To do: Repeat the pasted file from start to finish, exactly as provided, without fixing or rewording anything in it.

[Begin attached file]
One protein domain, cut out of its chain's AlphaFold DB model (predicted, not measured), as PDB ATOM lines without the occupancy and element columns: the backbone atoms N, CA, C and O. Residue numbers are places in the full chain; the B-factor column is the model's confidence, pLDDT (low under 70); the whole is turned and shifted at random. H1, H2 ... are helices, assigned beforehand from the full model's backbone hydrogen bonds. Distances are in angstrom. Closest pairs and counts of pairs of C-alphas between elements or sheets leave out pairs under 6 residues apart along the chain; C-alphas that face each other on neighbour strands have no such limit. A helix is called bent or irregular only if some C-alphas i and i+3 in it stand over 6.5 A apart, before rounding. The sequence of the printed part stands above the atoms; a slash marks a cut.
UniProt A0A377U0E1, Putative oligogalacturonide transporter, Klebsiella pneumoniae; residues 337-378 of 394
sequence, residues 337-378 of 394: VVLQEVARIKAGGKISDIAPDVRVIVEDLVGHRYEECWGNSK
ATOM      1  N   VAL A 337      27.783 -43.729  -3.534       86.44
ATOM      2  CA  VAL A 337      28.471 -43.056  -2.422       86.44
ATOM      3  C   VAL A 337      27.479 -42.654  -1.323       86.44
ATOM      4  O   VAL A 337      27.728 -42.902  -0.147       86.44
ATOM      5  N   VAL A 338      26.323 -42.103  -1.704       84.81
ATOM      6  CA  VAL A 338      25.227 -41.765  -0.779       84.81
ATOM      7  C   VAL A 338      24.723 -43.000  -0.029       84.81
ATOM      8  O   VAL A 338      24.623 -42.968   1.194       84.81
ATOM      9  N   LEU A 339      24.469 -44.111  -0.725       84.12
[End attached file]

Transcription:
One protein domain, cut out of its chain's AlphaFold DB model (predicted, not measured), as PDB ATOM lines without the occupancy and element columns: the backbone atoms N, CA, C and O. Residue numbers are places in the full chain; the B-factor column is the model's confidence, pLDDT (low under 70); the whole is turned and shifted at random. H1, H2 ... are helices, assigned beforehand from the full model's backbone hydrogen bonds. Distances are in angstrom. Closest pairs and counts of pairs of C-alphas between elements or sheets leave out pairs under 6 residues apart along the chain; C-alphas that face each other on neighbour strands have no such limit. A helix is called bent or irregular only if some C-alphas i and i+3 in it stand over 6.5 A apart, before rounding. The sequence of the printed part stands above the atoms; a slash marks a cut.
UniProt A0A377U0E1, Putative oligogalacturonide transporter, Klebsiella pneumoniae; residues 337-378 of 394
sequence, residues 337-378 of 394: VVLQEVARIKAGGKISDIAPDVRVIVEDLVGHRYEECWGNSK
ATOM      1  N   VAL A 337      27.783 -43.729  -3.534       86.44
ATOM      2  CA  VAL A 337      28.471 -43.056  -2.422       86.44
ATOM      3  C   VAL A 337      27.479 -42.654  -1.323       86.44
ATOM      4  O   VAL A 337      27.728 -42.902  -0.147       86.44
ATOM      5  N   VAL A 338      26.323 -42.103  -1.704       84.81
ATOM      6  CA  VAL A 338      25.227 -41.765  -0.779       84.81
ATOM      7  C   VAL A 338      24.723 -43.000  -0.029       84.81
ATOM      8  O   VAL A 338      24.623 -42.968   1.194       84.81
ATOM      9  N   LEU A 339      24.469 -44.111  -0.725       84.12